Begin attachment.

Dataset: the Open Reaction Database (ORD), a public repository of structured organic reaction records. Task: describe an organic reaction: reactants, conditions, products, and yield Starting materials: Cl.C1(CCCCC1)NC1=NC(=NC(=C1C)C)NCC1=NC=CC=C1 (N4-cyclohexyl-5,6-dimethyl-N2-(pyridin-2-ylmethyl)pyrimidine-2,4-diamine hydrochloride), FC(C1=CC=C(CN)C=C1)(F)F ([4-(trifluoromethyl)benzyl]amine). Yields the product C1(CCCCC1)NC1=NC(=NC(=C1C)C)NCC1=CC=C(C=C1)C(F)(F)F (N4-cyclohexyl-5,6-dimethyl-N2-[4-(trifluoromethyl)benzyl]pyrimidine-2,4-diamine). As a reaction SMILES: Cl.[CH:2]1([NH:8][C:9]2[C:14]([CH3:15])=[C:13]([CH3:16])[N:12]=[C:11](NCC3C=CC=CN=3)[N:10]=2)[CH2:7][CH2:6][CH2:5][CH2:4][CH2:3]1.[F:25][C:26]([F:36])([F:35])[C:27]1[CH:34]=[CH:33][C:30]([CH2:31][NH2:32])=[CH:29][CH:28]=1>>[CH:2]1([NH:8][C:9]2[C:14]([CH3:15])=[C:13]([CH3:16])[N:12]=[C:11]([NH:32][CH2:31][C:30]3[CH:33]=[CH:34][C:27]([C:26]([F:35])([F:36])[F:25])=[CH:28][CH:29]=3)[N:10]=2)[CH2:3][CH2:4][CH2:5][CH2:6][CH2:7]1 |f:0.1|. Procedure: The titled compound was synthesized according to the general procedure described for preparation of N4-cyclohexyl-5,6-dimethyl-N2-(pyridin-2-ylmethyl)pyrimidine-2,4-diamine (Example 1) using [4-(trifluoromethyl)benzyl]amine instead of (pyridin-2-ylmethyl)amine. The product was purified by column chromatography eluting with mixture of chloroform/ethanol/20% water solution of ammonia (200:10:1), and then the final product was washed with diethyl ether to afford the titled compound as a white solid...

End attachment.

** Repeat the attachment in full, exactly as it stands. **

Dataset: the Open Reaction Database (ORD), a public repository of structured organic reaction records. Task: describe an organic reaction: reactants, conditions, products, and yield Starting materials: Cl.C1(CCCCC1)NC1=NC(=NC(=C1C)C)NCC1=NC=CC=C1 (N4-cyclohexyl-5,6-dimethyl-N2-(pyridin-2-ylmethyl)pyrimidine-2,4-diamine hydrochloride), FC(C1=CC=C(CN)C=C1)(F)F ([4-(trifluoromethyl)benzyl]amine). Yields the product C1(CCCCC1)NC1=NC(=NC(=C1C)C)NCC1=CC=C(C=C1)C(F)(F)F (N4-cyclohexyl-5,6-dimethyl-N2-[4-(trifluoromethyl)benzyl]pyrimidine-2,4-diamine). As a reaction SMILES: Cl.[CH:2]1([NH:8][C:9]2[C:14]([CH3:15])=[C:13]([CH3:16])[N:12]=[C:11](NCC3C=CC=CN=3)[N:10]=2)[CH2:7][CH2:6][CH2:5][CH2:4][CH2:3]1.[F:25][C:26]([F:36])([F:35])[C:27]1[CH:34]=[CH:33][C:30]([CH2:31][NH2:32])=[CH:29][CH:28]=1>>[CH:2]1([NH:8][C:9]2[C:14]([CH3:15])=[C:13]([CH3:16])[N:12]=[C:11]([NH:32][CH2:31][C:30]3[CH:33]=[CH:34][C:27]([C:26]([F:35])([F:36])[F:25])=[CH:28][CH:29]=3)[N:10]=2)[CH2:3][CH2:4][CH2:5][CH2:6][CH2:7]1 |f:0.1|. Procedure: The titled compound was synthesized according to the general procedure described for preparation of N4-cyclohexyl-5,6-dimethyl-N2-(pyridin-2-ylmethyl)pyrimidine-2,4-diamine (Example 1) using [4-(trifluoromethyl)benzyl]amine instead of (pyridin-2-ylmethyl)amine. The product was purified by column chromatography eluting with mixture of chloroform/ethanol/20% water solution of ammonia (200:10:1), and then the final product was washed with diethyl ether to afford the titled compound as a white solid...